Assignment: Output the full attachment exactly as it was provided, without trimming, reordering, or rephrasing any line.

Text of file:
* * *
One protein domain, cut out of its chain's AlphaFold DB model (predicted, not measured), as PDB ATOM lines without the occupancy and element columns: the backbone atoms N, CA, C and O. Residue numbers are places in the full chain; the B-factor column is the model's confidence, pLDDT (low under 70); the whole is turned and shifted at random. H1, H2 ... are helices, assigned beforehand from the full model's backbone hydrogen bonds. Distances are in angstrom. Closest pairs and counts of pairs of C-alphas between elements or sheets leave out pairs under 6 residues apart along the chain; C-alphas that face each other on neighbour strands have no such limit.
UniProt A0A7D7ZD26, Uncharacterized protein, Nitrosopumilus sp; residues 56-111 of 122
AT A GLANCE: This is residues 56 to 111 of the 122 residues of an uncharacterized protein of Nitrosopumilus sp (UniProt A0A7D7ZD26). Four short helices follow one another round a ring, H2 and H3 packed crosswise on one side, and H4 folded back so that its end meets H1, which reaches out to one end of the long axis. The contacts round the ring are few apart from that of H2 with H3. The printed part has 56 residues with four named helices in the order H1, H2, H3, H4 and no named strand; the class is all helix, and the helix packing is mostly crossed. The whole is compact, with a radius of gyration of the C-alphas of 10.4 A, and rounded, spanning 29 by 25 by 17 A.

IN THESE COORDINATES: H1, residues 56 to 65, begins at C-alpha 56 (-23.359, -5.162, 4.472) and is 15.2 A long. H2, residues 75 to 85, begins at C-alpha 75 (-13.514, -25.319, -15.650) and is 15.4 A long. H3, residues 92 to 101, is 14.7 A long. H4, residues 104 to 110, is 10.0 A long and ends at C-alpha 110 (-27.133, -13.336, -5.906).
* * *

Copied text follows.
One protein domain, cut out of its chain's AlphaFold DB model (predicted, not measured), as PDB ATOM lines without the occupancy and element columns: the backbone atoms N, CA, C and O. Residue numbers are places in the full chain; the B-factor column is the model's confidence, pLDDT (low under 70); the whole is turned and shifted at random. H1, H2 ... are helices, assigned beforehand from the full model's backbone hydrogen bonds. Distances are in angstrom. Closest pairs and counts of pairs of C-alphas between elements or sheets leave out pairs under 6 residues apart along the chain; C-alphas that face each other on neighbour strands have no such limit.
UniProt A0A7D7ZD26, Uncharacterized protein, Nitrosopumilus sp; residues 56-111 of 122
AT A GLANCE: This is residues 56 to 111 of the 122 residues of an uncharacterized protein of Nitrosopumilus sp (UniProt A0A7D7ZD26). Four short helices follow one another round a ring, H2 and H3 packed crosswise on one side, and H4 folded back so that its end meets H1, which reaches out to one end of the long axis. The contacts round the ring are few apart from that of H2 with H3. The printed part has 56 residues with four named helices in the order H1, H2, H3, H4 and no named strand; the class is all helix, and the helix packing is mostly crossed. The whole is compact, with a radius of gyration of the C-alphas of 10.4 A, and rounded, spanning 29 by 25 by 17 A.

IN THESE COORDINATES: H1, residues 56 to 65, begins at C-alpha 56 (-23.359, -5.162, 4.472) and is 15.2 A long. H2, residues 75 to 85, begins at C-alpha 75 (-13.514, -25.319, -15.650) and is 15.4 A long. H3, residues 92 to 101, is 14.7 A long. H4, residues 104 to 110, is 10.0 A long and ends at C-alpha 110 (-27.133, -13.336, -5.906).